The examples below assume the following packages are attached:
library(spData) # example datasets library(tmap) # map creation (>=2.3) library(sf) # spatial data classes
Grids and graticules
The tmap package offers two ways to draws coordinate lines –
The role of
tm_grid() is to represent the input data’s coordinates.
For example, the
nz object uses the New Zealand Transverse Mercator projection, with meters as its units.
tm_shape(nz) + tm_polygons() + tm_grid()
tm_graticules() shows longitude lines (meridians) and latitude lines (parallels), with degrees as units (note the degree sign in the example below).
tm_shape(nz) + tm_polygons() + tm_graticules()
tm_graticules() could be placed above or below the main spatial data.
Its position on the map depends on its place in the code.
tm_graticules() are placed after the code drawing geometry (e.g.
tm_polygons()), the grids or graticules are ploted on the top of the map.
On the other hand, when
tm_graticules() are placed before the code drawing geometry (e.g.
tm_polygons()), the grids or graticules are plotted behind the spatial data.
tm_shape(nz) + tm_graticules() + tm_polygons()
Grids and graticules can be easily customized in tmap using several arguments.
The first one,
labels.inside.frame moves the labels inside the map grid (it is set to
FALSE as the default).
tm_shape(nz) + tm_grid(labels.inside.frame = TRUE) + tm_polygons()
The number of horizontal (
x) and vertical (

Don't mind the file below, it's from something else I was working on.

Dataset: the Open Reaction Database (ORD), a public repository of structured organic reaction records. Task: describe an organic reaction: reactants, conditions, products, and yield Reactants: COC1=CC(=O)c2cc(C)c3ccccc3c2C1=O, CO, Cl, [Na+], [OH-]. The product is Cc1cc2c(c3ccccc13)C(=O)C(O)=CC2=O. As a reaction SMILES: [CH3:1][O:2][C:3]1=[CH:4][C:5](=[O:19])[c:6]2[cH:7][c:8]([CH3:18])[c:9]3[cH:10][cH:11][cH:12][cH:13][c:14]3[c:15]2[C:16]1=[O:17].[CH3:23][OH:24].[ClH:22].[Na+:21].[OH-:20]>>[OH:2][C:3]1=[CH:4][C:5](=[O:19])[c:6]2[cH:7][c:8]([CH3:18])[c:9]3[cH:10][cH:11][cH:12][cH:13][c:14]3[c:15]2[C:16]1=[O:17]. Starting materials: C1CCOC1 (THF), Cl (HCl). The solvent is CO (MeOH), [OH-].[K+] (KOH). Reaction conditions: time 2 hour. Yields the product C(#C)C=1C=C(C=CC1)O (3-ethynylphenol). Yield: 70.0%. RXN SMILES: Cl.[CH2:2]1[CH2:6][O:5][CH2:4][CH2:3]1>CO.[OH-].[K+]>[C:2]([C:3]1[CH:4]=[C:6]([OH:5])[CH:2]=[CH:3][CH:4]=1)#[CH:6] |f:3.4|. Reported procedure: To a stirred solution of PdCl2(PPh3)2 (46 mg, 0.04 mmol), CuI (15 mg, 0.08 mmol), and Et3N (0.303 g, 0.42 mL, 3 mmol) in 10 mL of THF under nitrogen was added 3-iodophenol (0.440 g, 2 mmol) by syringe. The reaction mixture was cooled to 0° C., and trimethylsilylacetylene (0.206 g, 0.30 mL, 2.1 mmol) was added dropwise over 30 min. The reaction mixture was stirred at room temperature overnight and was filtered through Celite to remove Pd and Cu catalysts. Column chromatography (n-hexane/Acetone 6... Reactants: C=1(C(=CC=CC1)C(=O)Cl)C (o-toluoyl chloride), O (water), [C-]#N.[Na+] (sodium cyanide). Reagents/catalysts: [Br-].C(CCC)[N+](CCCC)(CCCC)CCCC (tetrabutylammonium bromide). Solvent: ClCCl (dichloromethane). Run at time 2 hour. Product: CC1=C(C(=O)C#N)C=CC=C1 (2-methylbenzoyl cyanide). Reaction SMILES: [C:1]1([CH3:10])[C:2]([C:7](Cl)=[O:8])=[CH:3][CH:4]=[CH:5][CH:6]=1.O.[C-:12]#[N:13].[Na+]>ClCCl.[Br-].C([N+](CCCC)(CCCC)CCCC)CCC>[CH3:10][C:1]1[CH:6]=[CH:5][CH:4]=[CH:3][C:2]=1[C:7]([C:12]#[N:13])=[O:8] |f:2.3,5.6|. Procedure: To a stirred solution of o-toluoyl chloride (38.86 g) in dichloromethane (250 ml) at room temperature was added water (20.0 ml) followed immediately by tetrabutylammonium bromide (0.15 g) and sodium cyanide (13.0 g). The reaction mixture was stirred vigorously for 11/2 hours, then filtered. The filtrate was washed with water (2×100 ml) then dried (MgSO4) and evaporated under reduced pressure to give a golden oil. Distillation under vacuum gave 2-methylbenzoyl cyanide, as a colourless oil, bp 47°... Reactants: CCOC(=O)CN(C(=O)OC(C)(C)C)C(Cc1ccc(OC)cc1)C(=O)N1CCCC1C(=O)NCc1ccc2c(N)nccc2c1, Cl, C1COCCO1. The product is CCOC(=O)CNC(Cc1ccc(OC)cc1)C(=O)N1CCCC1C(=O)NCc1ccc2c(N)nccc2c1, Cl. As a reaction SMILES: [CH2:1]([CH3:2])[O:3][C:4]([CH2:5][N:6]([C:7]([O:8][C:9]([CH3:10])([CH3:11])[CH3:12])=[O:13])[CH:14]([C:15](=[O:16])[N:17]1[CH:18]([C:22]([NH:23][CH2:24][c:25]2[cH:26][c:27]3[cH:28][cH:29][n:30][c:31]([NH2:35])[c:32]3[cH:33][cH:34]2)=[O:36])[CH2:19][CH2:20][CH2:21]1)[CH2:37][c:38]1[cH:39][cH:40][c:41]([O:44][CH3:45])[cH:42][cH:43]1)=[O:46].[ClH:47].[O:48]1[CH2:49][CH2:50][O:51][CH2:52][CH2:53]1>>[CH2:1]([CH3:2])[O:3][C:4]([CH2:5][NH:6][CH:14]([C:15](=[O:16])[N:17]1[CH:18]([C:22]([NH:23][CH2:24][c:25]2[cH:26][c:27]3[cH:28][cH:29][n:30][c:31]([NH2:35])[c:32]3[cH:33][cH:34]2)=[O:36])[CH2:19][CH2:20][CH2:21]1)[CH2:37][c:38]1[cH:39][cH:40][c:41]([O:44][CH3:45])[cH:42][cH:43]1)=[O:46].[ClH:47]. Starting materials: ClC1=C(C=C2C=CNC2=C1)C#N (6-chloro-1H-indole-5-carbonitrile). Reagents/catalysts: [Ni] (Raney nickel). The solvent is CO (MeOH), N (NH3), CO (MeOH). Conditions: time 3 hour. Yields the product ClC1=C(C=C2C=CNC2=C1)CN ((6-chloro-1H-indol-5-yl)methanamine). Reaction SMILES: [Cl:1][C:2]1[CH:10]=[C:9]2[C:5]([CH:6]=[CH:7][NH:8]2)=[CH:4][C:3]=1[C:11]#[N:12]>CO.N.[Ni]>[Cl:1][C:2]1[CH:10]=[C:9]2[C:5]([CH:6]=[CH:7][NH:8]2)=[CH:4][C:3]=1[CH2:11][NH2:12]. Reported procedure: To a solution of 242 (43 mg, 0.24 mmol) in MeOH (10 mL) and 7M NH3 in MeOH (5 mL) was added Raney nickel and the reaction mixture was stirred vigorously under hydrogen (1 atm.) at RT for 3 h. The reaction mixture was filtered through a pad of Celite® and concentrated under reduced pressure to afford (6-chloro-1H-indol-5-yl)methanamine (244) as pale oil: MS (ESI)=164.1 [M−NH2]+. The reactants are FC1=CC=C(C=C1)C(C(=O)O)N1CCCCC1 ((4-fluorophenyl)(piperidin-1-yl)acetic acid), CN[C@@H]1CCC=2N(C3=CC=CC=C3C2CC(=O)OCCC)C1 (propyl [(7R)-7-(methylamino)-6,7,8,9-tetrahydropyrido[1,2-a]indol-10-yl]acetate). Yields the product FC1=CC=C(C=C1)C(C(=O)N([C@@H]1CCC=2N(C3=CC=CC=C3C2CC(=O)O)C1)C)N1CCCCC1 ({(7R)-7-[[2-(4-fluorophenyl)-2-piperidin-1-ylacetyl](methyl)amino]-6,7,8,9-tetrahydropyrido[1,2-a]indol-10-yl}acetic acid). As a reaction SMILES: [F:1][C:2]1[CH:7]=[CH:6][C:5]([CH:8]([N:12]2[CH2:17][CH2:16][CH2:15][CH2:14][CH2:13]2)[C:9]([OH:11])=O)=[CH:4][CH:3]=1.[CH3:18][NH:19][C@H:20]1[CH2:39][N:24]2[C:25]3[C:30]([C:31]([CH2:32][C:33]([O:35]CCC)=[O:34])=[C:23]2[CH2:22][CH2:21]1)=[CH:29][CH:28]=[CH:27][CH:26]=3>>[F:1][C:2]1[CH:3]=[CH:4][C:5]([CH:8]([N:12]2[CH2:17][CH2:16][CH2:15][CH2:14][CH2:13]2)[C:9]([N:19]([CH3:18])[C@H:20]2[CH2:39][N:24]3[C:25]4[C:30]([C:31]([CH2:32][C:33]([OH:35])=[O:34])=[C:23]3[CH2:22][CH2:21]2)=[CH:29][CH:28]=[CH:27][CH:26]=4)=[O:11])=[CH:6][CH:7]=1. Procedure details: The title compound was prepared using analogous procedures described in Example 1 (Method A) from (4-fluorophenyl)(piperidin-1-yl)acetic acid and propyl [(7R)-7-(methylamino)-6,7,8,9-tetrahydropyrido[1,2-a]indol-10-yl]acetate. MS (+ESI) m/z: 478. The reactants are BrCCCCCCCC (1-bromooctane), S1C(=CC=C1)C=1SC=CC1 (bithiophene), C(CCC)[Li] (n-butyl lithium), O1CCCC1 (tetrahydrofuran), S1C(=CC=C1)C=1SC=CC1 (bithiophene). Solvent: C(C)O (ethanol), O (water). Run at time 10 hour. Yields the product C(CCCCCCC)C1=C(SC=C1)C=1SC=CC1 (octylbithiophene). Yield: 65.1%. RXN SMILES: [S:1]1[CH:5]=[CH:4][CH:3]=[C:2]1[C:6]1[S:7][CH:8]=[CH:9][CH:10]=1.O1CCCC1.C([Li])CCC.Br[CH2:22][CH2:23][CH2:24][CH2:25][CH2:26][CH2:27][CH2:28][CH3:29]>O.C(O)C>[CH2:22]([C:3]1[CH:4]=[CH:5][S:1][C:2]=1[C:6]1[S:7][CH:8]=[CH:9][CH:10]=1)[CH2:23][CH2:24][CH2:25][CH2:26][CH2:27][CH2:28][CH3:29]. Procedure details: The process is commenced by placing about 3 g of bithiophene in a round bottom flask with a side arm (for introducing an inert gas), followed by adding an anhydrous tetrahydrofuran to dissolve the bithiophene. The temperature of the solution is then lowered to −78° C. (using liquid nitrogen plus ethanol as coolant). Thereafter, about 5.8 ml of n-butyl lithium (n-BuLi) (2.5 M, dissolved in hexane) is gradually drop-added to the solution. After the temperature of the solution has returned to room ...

y) lines can be set using the
Importantly, tmap rounds coordinate values to equally spaced “round” values, so the number of actual labels may be slightly different than set with
tm_shape(nz) + tm_grid(n.x = 4, n.y = 3) + tm_polygons()
tm_graticules() shows ticks and lines.
They can be disabled using
ticks = FALSE and
lines = FALSE.
tm_shape(nz) + tm_grid(ticks = FALSE) + tm_polygons()
lines = FALSE could be useful when presenting raster data.
tm_shape(nz) + tm_grid(lines = FALSE) + tm_polygons()
It is also possible to customize
tm_graticules() apperance, for example by chaning the lines colors (
col), width (
lwd) or labels size (
tm_shape(nz) + tm_grid(col = "red", lwd = 3, labels.size = 0.4) + tm_polygons()
The above examples uses
tm_grid(), but the same arguments apply to the
By default, tmap adds small inner margins between the presented data and the map frame.
It works well in many cases, for example, see the map of New Zealand above.
However, it does not look perfect for world maps.
tm_shape(world) + tm_graticules() + tm_polygons()
The way to fix this is to use the
tm_layout() function and set its
inner.margins argument to
tm_shape(world) + tm_graticules() + tm_polygons() + tm_layout(inner.margins = 0)